Fortunately, it gets to be me, and already I have been blessed by the team in my first few weeks with them. No doubt, God has some great things to teach me in Arequipa this summer.
Given the nature of poverty in Arequipa, we have long been considering whether a micro-loan project modeled on kiva.org would be a wise ministry. There is a large number of people living in true poverty here, but the great majority of the poor--and thus of the whole population--are the working poor. This means subsistence living, a precarious balance of minimal resources. Sickness, unordinary expenses, or even short-term loss of work are the kinds of situations that can quickly spiral a family into destitution. Many of you have yourselves experienced the uncertainty that accompanies job loss or a medical bill too big for savings to cover. We all live in economic systems that allow us to imagine the worst. I believe, therefore, that magnifying those situations tenfold gives us a glimpse of the reality in places like Arequipa. Rather than the loss of savings or the downsizing of a home, it is daily bread that is at risk for so many thousands here when something goes wrong.
Just over three weeks ago, the activity level in the Smith household jumped a good bit. Now, keep in mind that the previous level was normally defined by a 2 year old, so it was not exactly boring before. But we have thoroughly enjoyed the extra life filling the house since my sister, Briana, and our friend, Kristen, joined us for an extended visit.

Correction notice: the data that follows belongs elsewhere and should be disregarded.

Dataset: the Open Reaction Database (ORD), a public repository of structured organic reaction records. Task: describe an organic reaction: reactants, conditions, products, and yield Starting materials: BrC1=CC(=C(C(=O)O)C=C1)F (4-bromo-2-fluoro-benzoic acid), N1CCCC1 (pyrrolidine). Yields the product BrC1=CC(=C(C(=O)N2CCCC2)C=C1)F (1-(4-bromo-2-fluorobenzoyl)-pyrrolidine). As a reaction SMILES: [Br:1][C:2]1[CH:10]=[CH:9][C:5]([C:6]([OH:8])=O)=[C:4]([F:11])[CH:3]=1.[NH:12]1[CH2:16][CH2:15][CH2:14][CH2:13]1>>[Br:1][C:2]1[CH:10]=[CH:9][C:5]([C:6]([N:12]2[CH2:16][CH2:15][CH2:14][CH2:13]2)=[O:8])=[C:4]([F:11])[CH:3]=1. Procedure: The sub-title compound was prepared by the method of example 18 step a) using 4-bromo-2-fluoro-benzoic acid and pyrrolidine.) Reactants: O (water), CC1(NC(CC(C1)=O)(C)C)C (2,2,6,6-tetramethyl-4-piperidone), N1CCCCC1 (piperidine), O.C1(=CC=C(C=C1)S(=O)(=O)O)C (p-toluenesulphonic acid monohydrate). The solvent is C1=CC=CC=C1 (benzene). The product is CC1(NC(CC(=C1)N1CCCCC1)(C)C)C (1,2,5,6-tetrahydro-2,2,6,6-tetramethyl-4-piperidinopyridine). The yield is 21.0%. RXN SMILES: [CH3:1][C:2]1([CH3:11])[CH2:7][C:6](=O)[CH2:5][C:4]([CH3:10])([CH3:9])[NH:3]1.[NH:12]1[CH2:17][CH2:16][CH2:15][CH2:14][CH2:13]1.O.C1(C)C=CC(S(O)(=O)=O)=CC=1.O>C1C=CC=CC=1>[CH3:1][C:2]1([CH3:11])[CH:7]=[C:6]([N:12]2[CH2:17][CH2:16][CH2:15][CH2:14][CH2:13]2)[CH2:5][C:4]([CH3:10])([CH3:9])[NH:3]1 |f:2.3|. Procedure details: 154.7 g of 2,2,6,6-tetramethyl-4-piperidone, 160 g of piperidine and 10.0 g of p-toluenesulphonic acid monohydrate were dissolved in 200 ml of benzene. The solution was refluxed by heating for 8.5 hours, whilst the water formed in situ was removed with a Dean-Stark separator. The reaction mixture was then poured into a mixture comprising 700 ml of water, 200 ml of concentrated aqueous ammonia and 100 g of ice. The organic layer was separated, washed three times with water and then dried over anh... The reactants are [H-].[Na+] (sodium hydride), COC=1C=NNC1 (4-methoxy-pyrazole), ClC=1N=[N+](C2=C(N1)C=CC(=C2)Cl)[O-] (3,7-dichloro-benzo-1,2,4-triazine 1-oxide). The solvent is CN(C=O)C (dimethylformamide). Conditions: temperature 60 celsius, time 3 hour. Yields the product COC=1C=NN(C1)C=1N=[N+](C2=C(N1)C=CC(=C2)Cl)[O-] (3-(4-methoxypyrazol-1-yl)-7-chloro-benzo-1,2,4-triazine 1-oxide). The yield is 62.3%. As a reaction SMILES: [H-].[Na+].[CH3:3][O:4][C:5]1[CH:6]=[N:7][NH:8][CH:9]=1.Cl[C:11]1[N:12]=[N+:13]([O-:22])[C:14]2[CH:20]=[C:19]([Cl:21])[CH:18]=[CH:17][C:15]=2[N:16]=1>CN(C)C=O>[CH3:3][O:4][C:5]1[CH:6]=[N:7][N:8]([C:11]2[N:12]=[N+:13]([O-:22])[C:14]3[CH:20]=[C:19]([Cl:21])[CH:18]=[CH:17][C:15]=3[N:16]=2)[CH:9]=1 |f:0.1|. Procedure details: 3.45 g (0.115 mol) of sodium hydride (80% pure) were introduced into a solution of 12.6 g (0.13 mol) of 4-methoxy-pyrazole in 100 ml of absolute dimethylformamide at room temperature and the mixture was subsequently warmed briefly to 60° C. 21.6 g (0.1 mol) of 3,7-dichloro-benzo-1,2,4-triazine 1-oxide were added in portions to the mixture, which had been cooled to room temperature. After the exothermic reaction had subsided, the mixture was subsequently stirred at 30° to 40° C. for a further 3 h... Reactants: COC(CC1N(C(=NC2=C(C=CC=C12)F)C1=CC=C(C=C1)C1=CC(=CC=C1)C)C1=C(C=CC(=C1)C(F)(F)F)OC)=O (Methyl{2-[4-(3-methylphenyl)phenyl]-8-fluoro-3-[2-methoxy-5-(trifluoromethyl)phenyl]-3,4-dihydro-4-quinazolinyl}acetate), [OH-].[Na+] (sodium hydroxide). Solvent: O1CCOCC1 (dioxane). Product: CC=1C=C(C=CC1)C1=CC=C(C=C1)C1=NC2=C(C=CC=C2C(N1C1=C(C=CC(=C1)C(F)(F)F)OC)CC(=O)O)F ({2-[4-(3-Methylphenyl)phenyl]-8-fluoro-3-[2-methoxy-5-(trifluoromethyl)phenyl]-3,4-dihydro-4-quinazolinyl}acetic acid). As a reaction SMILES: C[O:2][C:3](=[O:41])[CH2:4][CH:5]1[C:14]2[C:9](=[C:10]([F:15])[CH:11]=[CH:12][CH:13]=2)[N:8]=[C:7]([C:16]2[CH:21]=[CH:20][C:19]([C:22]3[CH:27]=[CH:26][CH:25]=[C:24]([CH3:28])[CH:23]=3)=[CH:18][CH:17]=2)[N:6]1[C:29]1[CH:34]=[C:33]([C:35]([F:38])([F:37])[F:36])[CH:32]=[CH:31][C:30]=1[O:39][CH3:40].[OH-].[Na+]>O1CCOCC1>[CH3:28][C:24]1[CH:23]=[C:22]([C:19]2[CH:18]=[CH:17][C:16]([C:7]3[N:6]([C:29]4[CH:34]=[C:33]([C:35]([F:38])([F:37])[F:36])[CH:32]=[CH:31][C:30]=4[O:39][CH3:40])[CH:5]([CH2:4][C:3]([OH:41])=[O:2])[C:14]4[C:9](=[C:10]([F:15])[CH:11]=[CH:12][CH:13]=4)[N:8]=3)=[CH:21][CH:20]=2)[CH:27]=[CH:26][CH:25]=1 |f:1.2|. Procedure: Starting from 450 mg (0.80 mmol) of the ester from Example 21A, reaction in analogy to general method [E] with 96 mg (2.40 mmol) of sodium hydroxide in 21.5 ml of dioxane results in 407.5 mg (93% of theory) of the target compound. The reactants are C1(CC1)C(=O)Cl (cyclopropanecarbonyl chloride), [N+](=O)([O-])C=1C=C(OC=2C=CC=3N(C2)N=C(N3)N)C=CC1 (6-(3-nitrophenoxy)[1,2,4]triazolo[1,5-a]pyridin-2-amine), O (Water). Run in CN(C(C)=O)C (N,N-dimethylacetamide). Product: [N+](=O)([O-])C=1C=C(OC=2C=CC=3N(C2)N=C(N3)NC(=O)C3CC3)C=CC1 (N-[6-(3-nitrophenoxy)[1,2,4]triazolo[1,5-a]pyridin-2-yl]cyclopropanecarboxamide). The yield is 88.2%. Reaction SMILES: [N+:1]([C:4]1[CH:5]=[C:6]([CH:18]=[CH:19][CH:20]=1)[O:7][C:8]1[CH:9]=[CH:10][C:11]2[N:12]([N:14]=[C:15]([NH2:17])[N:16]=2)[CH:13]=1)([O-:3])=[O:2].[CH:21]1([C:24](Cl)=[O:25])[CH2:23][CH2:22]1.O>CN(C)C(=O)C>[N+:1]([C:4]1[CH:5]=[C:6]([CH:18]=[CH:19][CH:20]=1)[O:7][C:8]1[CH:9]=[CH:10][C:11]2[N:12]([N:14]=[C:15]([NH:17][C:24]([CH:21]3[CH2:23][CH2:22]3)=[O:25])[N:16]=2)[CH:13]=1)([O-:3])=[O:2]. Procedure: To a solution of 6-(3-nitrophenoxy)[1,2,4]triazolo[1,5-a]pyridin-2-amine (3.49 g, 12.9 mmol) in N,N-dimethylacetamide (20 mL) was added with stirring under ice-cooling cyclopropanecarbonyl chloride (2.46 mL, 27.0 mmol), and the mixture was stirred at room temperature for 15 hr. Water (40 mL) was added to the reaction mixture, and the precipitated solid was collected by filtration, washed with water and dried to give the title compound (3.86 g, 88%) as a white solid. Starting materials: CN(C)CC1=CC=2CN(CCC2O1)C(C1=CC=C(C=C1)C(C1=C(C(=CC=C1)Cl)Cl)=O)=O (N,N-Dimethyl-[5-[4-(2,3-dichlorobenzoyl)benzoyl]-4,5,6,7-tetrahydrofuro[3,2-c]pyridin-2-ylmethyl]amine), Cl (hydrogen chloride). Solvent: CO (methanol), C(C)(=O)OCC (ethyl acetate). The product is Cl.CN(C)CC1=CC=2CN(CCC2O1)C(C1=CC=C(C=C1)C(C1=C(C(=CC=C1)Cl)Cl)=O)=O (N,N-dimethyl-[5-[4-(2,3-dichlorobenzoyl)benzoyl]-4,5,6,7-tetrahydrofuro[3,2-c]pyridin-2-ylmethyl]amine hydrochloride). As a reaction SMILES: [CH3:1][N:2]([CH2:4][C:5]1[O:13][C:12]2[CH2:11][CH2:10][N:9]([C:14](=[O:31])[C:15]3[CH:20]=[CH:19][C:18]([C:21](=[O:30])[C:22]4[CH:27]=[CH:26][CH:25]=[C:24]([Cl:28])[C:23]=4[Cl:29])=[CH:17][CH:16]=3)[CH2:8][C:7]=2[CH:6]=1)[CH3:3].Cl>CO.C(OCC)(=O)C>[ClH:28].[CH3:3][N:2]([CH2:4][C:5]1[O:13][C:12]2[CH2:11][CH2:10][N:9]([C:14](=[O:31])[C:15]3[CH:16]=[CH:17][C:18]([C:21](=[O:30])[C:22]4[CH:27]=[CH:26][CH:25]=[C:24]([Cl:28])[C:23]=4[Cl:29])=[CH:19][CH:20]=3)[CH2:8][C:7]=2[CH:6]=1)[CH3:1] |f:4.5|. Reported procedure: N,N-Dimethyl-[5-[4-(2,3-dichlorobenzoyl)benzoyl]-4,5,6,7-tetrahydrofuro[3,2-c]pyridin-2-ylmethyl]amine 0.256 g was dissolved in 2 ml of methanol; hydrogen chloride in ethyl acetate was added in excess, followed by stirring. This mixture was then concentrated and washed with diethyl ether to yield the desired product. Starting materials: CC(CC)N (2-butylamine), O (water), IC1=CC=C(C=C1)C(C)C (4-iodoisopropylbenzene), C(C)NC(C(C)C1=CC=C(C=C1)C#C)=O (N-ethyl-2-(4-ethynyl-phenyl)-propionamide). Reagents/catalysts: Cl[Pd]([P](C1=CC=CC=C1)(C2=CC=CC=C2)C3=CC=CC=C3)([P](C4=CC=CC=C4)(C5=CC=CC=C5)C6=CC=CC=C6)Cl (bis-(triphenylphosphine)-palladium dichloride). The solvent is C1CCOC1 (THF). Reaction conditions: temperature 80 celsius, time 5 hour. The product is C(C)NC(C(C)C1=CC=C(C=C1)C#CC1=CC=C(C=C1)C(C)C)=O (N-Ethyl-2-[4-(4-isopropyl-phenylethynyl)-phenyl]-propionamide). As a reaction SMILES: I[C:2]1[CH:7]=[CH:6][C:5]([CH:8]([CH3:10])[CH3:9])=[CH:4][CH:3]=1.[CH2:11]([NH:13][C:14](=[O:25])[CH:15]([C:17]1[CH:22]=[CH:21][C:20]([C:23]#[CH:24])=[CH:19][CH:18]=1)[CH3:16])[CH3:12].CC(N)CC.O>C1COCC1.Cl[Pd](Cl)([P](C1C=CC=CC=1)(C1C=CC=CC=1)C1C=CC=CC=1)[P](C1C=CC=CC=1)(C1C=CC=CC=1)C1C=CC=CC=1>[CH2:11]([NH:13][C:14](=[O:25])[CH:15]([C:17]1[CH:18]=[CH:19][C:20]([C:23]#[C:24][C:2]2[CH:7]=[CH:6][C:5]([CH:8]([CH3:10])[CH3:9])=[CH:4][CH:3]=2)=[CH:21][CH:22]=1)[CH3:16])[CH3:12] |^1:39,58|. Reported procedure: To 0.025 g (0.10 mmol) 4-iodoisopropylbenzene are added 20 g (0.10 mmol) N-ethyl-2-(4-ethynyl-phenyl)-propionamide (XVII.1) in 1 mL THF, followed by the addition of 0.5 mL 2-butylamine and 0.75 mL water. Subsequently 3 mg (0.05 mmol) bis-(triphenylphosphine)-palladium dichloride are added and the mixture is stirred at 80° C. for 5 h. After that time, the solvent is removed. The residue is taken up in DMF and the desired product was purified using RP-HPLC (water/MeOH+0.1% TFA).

Well, another month has gone by and we find ourselves stuck in a holding pattern with our first library. We have sent our documents in to the government and have been approved for a book loan, yet we still await their arrival. The good news is that our waiting should be coming to an end soon. The books are in Arequipa going through a process of their own and we should be able to pick them up this week. This works out wonderfully for us because we have scheduled the inauguration for July 3rd. July’s newsletter will have full coverage of this hopefully awesome event. We’re very excited and welcome your prayers for us as we publicly announce ICDU and the library to the neighborhood.
For those of you that don’t remember, Manuela is a woman that helps with housework in both of the families’ homes. We were told that it is very hard to find an “empleada” that one can trust. We feel that Manuela is a God-send to our lives here. Not only is she a hard worker, but she has served as a great mentor, friend, and Peruvian grandmother to our girls. We love her so much, and we earnestly pray that Manuela will come to have an intimate relationship with Jesus one day.
It came as no surprise to me when she requested to prepare a special meal for Greg and Kyle on Father’s Day.